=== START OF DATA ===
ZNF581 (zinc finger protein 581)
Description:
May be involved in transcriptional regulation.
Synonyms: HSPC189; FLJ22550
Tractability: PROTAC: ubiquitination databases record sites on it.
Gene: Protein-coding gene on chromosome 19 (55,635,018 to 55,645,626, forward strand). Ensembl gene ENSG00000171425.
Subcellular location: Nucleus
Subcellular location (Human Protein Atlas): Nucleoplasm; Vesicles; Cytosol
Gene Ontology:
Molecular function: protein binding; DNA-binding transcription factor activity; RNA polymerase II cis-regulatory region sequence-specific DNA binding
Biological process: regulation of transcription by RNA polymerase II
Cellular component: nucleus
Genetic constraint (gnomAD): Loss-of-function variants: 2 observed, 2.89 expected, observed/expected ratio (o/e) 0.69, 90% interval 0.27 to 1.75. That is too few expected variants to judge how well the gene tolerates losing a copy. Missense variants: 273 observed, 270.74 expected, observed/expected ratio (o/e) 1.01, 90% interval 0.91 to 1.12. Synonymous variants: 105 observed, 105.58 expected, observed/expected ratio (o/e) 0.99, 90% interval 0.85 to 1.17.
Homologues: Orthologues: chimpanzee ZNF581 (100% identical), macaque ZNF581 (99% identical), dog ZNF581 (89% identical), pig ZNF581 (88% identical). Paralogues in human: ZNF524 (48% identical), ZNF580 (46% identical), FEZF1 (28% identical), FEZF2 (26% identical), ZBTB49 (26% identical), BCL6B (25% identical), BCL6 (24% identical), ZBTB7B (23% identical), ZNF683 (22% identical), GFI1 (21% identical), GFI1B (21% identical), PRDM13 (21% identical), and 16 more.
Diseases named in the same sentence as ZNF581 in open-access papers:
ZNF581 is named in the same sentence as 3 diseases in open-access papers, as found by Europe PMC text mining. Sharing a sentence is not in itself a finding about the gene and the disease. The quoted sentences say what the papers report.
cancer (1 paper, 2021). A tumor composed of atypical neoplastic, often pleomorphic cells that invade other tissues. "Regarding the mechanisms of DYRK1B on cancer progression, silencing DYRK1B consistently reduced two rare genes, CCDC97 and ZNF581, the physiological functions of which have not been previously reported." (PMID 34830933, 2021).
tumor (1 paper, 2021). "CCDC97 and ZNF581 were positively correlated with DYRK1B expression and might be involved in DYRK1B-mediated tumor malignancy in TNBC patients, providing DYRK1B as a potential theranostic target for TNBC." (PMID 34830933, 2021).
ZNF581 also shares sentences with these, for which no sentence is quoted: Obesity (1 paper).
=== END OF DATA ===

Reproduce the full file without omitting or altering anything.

ZNF581 (zinc finger protein 581)
Description:
May be involved in transcriptional regulation.
Synonyms: HSPC189; FLJ22550
Tractability: PROTAC: ubiquitination databases record sites on it.
Gene: Protein-coding gene on chromosome 19 (55,635,018 to 55,645,626, forward strand). Ensembl gene ENSG00000171425.
Subcellular location: Nucleus
Subcellular location (Human Protein Atlas): Nucleoplasm; Vesicles; Cytosol
Gene Ontology:
Molecular function: protein binding; DNA-binding transcription factor activity; RNA polymerase II cis-regulatory region sequence-specific DNA binding
Biological process: regulation of transcription by RNA polymerase II
Cellular component: nucleus
Genetic constraint (gnomAD): Loss-of-function variants: 2 observed, 2.89 expected, observed/expected ratio (o/e) 0.69, 90% interval 0.27 to 1.75. That is too few expected variants to judge how well the gene tolerates losing a copy. Missense variants: 273 observed, 270.74 expected, observed/expected ratio (o/e) 1.01, 90% interval 0.91 to 1.12. Synonymous variants: 105 observed, 105.58 expected, observed/expected ratio (o/e) 0.99, 90% interval 0.85 to 1.17.
Homologues: Orthologues: chimpanzee ZNF581 (100% identical), macaque ZNF581 (99% identical), dog ZNF581 (89% identical), pig ZNF581 (88% identical). Paralogues in human: ZNF524 (48% identical), ZNF580 (46% identical), FEZF1 (28% identical), FEZF2 (26% identical), ZBTB49 (26% identical), BCL6B (25% identical), BCL6 (24% identical), ZBTB7B (23% identical), ZNF683 (22% identical), GFI1 (21% identical), GFI1B (21% identical), PRDM13 (21% identical), and 16 more.
Diseases named in the same sentence as ZNF581 in open-access papers:
ZNF581 is named in the same sentence as 3 diseases in open-access papers, as found by Europe PMC text mining. Sharing a sentence is not in itself a finding about the gene and the disease. The quoted sentences say what the papers report.
cancer (1 paper, 2021). A tumor composed of atypical neoplastic, often pleomorphic cells that invade other tissues. "Regarding the mechanisms of DYRK1B on cancer progression, silencing DYRK1B consistently reduced two rare genes, CCDC97 and ZNF581, the physiological functions of which have not been previously reported." (PMID 34830933, 2021).
tumor (1 paper, 2021). "CCDC97 and ZNF581 were positively correlated with DYRK1B expression and might be involved in DYRK1B-mediated tumor malignancy in TNBC patients, providing DYRK1B as a potential theranostic target for TNBC." (PMID 34830933, 2021).
ZNF581 also shares sentences with these, for which no sentence is quoted: Obesity (1 paper).